Searching over 5,500,000 cases.


searching
Buy This Entire Record For $7.95

Download the entire decision to receive the complete text, official citation,
docket number, dissents and concurrences, and footnotes for this case.

Learn more about what you receive with purchase of this case.

09/30/94 DALE SHAWN ADAMS v. CITY PELHAM

September 30, 1994

DALE SHAWN ADAMS
v.
CITY OF PELHAM



Appeal from Shelby Circuit Court. (CC-93-431; CC-93-432; CC-93-433; and CC-93-434). Al Crowson, TRIAL JUDGE.

Released for Publication February 10, 1995.

Taylor

The opinion of the court was delivered by: Taylor

TAYLOR, JUDGE

The appellant, Dale Shawn Adams, was convicted of violating four City of Pelham ordinances that incorporate Alabama Code violations: driving under the influence of alcohol in violation of § 32-5A-191(a)(2), Code of Alabama 1975; possession of marijuana in violation of § 13A-12-214, Code of Alabama 1975; operating a motor vehicle with improper equipment (no taillights) in violation of § 32-5-240(c)(1), Code of Alabama 1975; and possession of drug paraphernalia in violation of § 13A-12-260, Code of Alabama 1975.

On the conviction for driving under the influence, the appellant was sentenced to 30 days in jail. This sentence was suspended and the appellant was placed on 12 months' probation. On the conviction for possession of marijuana, the appellant was sentenced to 12 months in jail. This sentence was suspended and the appellant was ordered to serve 30 days in the Shelby County work release center on weekends. On the conviction for operating a motor vehicle with improper equipment, the appellant was fined $10 and was ordered to pay costs. On the conviction for possession of drug paraphernalia, the appellant was sentenced to 12 months in jail. This sentence was suspended and the appellant was ordered to serve 30 days in the Shelby County work release center on weekends.

I

The appellant contends that the court erred in refusing to appoint counsel to represent him at trial. Only those criminal defendants who are determined to be indigent are entitled to court-appointed counsel. Rule 6.1, Ala.R.Crim.P. A criminal defendant has the burden of proving to the court that he is indigent and, thereby, is entitled to court-appointed counsel. Wilson v. State, 190 So.2d 720, 280 Ala. 167 (1966).

Initially, the appellant retained counsel in this matter. The appellant's retained counsel filed a motion to withdraw on March 15, 1994, because the appellant had not paid him. The court granted counsel's motion to withdraw on April 5, 1994.

On April 18, 1994, in an attempt to acquire court-appointed counsel, the appellant submitted an "affidavit of substantial hardship." In his affidavit, the appellant stated that his and his wife's combined "take home pay" was $1,200 a month, that his two automobiles were worth $3,000, and that his monthly expenses totaled $819. The court, on the same day, denied the appellant's request for appointed counsel and proceeded with the appellant's trial.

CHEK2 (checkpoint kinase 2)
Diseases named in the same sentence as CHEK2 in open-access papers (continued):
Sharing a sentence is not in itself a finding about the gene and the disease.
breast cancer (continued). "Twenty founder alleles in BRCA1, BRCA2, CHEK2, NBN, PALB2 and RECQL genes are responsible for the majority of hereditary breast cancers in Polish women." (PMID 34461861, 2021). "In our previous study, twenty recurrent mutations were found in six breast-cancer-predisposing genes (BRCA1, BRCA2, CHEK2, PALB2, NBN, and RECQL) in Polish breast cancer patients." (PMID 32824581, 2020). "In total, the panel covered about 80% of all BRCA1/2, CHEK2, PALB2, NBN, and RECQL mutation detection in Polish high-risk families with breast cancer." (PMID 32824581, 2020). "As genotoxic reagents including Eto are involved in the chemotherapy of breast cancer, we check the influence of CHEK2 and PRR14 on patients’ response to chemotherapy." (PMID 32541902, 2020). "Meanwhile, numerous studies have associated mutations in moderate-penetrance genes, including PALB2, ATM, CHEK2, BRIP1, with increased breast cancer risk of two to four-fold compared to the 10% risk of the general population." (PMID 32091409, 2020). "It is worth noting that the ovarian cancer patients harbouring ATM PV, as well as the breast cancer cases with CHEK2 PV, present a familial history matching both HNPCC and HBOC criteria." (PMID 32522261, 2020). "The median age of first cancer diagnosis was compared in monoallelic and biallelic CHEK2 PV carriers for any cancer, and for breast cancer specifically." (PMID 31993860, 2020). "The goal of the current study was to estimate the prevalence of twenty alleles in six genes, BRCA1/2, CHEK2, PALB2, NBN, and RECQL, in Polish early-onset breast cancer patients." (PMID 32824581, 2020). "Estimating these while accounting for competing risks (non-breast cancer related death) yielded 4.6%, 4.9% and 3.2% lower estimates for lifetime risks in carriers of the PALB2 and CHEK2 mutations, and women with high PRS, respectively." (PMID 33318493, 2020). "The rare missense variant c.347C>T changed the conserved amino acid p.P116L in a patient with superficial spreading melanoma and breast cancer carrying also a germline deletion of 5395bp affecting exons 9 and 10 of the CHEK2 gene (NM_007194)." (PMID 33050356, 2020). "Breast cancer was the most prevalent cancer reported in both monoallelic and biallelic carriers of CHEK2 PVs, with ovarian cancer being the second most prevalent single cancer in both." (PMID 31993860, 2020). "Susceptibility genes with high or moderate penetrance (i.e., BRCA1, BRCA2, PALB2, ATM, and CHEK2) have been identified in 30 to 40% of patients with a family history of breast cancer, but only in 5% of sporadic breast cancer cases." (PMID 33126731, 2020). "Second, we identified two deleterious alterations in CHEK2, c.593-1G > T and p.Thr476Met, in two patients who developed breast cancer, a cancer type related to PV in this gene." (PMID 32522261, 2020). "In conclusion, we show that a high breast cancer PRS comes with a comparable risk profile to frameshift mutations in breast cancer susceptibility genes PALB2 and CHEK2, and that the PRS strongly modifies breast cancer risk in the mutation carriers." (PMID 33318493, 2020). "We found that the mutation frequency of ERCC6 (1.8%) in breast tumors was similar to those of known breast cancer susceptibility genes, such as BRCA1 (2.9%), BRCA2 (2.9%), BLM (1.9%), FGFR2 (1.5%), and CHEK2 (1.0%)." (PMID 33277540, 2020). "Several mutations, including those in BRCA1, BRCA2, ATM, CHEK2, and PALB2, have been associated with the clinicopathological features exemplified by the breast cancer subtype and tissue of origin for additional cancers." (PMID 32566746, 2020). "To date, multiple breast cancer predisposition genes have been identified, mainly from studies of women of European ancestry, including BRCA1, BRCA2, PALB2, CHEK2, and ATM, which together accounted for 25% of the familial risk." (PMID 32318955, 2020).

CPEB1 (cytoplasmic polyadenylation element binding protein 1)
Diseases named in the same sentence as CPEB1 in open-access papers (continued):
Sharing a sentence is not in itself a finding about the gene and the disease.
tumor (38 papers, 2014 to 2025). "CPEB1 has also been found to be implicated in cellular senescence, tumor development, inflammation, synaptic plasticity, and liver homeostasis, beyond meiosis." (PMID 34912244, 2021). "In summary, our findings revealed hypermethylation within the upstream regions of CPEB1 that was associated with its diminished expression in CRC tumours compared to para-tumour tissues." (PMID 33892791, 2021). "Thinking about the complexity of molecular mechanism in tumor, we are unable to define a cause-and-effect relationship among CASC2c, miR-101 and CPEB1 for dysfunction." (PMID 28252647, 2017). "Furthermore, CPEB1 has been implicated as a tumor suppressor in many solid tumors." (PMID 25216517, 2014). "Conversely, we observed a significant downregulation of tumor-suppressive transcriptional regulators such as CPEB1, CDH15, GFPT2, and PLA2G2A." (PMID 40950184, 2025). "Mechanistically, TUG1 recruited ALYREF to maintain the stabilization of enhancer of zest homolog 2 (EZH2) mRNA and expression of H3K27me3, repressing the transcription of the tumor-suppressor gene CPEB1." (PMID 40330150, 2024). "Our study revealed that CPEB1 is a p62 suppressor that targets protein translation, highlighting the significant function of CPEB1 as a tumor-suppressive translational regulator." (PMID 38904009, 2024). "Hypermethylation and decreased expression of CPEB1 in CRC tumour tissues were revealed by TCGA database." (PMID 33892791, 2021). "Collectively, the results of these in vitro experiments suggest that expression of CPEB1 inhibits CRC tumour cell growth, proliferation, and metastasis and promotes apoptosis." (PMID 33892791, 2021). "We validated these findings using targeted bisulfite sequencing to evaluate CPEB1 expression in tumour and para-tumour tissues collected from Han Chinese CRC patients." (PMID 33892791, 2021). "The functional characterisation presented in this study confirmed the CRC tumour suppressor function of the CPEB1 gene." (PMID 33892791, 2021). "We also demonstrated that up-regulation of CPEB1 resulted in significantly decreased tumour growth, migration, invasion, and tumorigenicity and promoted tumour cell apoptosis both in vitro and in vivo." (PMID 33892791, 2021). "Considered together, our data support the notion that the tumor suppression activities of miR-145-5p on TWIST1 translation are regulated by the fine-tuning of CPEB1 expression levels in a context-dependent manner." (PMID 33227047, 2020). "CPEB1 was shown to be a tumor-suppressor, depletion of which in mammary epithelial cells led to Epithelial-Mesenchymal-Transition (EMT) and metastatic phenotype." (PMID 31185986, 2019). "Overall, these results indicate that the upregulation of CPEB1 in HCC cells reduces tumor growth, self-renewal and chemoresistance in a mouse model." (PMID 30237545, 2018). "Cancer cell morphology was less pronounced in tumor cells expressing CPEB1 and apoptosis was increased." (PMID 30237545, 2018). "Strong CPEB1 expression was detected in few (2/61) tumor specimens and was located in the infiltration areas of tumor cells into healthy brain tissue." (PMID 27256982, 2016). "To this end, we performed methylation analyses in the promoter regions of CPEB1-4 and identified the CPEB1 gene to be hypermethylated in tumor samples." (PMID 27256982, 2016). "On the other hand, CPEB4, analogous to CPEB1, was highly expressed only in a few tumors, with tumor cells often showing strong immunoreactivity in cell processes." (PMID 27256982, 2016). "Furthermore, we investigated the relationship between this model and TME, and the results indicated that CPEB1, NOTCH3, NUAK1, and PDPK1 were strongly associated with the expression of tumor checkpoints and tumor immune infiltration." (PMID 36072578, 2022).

"The determination of indigency sufficient to require the appointment of trial counsel rests within the discretion of the trial Judge." Warren v. State, [Ms. CR-92-1716, March 25, 1994] ___ So.2d ___, ___ (Ala. Cr. App. 1994). Based on the information in the appellant's "affidavit of substantial hardship," the court did not abuse its discretion in holding that the appellant was not indigent.

II

The appellant also contends that the court erred in receiving testimony concerning statements he made to police officers before he was advised of his Miranda rights. Miranda v. Arizona, 384 U.S. 436, 86 S.Ct. 1602, 16 L.Ed.2d 694 (1966). The appellant did not object at trial to the testimony concerning these statements. "An issue that was not timely raised at trial will not be considered on appeal. Even constitutional issues must first be correctly raised in the trial court before they will be considered on appeal." Hansen v. State, 598 So.2d 1, 2 (Ala. Cr. App. 1991). (Citations omitted.) The appellant has not preserved this issue for appellate review.

Even if the appellant had preserved this issue by objecting to the testimony concerning his statements, this issue would be decided adversely to him on the merits. The appellant's statements were made during routine questioning during a traffic stop. Routine questioning during a traffic stop investigation does not require that Miranda rights be given. Britton v. State, 631 So.2d 1073 (Ala. Cr. App. 1993); see also Stansbury v. California, ___ U.S. ...


Buy This Entire Record For $7.95

Download the entire decision to receive the complete text, official citation,
docket number, dissents and concurrences, and footnotes for this case.

Learn more about what you receive with purchase of this case.